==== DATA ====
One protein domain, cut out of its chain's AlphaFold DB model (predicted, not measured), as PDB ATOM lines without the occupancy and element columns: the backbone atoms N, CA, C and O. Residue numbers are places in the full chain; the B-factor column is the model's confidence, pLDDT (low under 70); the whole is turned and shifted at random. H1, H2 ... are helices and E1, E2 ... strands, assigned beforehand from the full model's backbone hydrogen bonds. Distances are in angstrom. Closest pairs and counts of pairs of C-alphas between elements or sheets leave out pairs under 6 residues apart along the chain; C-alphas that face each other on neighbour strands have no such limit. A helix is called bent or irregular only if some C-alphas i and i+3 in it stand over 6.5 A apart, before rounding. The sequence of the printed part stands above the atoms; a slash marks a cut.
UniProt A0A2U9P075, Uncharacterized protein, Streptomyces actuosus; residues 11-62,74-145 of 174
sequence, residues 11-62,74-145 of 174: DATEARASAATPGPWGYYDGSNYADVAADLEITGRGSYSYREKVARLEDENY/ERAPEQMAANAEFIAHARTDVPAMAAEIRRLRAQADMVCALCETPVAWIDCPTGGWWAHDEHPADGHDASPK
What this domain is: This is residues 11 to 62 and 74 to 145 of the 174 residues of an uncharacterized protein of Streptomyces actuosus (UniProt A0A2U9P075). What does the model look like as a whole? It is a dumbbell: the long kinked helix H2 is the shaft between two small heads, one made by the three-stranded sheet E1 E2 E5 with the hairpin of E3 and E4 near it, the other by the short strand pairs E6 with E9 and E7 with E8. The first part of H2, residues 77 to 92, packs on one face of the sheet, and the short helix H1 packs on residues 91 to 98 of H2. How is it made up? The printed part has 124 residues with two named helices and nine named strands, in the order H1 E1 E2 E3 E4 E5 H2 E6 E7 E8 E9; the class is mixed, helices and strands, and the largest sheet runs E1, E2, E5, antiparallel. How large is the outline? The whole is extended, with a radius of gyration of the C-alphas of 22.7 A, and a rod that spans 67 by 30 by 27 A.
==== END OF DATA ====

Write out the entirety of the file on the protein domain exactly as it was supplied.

One protein domain, cut out of its chain's AlphaFold DB model (predicted, not measured), as PDB ATOM lines without the occupancy and element columns: the backbone atoms N, CA, C and O. Residue numbers are places in the full chain; the B-factor column is the model's confidence, pLDDT (low under 70); the whole is turned and shifted at random. H1, H2 ... are helices and E1, E2 ... strands, assigned beforehand from the full model's backbone hydrogen bonds. Distances are in angstrom. Closest pairs and counts of pairs of C-alphas between elements or sheets leave out pairs under 6 residues apart along the chain; C-alphas that face each other on neighbour strands have no such limit. A helix is called bent or irregular only if some C-alphas i and i+3 in it stand over 6.5 A apart, before rounding. The sequence of the printed part stands above the atoms; a slash marks a cut.
UniProt A0A2U9P075, Uncharacterized protein, Streptomyces actuosus; residues 11-62,74-145 of 174
sequence, residues 11-62,74-145 of 174: DATEARASAATPGPWGYYDGSNYADVAADLEITGRGSYSYREKVARLEDENY/ERAPEQMAANAEFIAHARTDVPAMAAEIRRLRAQADMVCALCETPVAWIDCPTGGWWAHDEHPADGHDASPK
What this domain is: This is residues 11 to 62 and 74 to 145 of the 174 residues of an uncharacterized protein of Streptomyces actuosus (UniProt A0A2U9P075). What does the model look like as a whole? It is a dumbbell: the long kinked helix H2 is the shaft between two small heads, one made by the three-stranded sheet E1 E2 E5 with the hairpin of E3 and E4 near it, the other by the short strand pairs E6 with E9 and E7 with E8. The first part of H2, residues 77 to 92, packs on one face of the sheet, and the short helix H1 packs on residues 91 to 98 of H2. How is it made up? The printed part has 124 residues with two named helices and nine named strands, in the order H1 E1 E2 E3 E4 E5 H2 E6 E7 E8 E9; the class is mixed, helices and strands, and the largest sheet runs E1, E2, E5, antiparallel. How large is the outline? The whole is extended, with a radius of gyration of the C-alphas of 22.7 A, and a rod that spans 67 by 30 by 27 A.